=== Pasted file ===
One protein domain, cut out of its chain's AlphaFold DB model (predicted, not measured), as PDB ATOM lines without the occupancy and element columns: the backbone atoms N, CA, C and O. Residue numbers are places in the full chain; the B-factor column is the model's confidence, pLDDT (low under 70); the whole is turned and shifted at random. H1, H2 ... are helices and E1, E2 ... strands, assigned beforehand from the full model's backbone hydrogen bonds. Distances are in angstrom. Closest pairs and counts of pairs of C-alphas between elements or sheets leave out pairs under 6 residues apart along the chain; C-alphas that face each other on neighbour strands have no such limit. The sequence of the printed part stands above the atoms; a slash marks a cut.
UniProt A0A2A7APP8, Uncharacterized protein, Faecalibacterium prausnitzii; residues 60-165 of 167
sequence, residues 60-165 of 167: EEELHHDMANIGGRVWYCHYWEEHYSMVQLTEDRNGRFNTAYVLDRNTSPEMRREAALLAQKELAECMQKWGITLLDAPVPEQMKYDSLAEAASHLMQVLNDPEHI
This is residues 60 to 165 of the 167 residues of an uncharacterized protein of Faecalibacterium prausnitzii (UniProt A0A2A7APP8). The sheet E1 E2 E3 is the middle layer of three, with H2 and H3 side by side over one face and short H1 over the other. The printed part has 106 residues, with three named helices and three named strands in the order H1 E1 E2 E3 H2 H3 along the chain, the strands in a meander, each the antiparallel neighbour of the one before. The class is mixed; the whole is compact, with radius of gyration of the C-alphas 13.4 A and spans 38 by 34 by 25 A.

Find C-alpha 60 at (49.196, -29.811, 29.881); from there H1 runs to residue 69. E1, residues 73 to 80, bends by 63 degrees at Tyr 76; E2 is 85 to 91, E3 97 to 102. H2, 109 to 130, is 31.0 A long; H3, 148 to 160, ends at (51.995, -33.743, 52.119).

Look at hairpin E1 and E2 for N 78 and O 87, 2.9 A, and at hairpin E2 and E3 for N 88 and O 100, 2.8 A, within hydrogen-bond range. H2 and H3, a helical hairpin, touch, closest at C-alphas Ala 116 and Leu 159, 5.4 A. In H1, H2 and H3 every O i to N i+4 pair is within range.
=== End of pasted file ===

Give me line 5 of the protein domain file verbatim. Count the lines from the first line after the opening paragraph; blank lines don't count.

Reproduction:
Look at hairpin E1 and E2 for N 78 and O 87, 2.9 A, and at hairpin E2 and E3 for N 88 and O 100, 2.8 A, within hydrogen-bond range. H2 and H3, a helical hairpin, touch, closest at C-alphas Ala 116 and Leu 159, 5.4 A. In H1, H2 and H3 every O i to N i+4 pair is within range.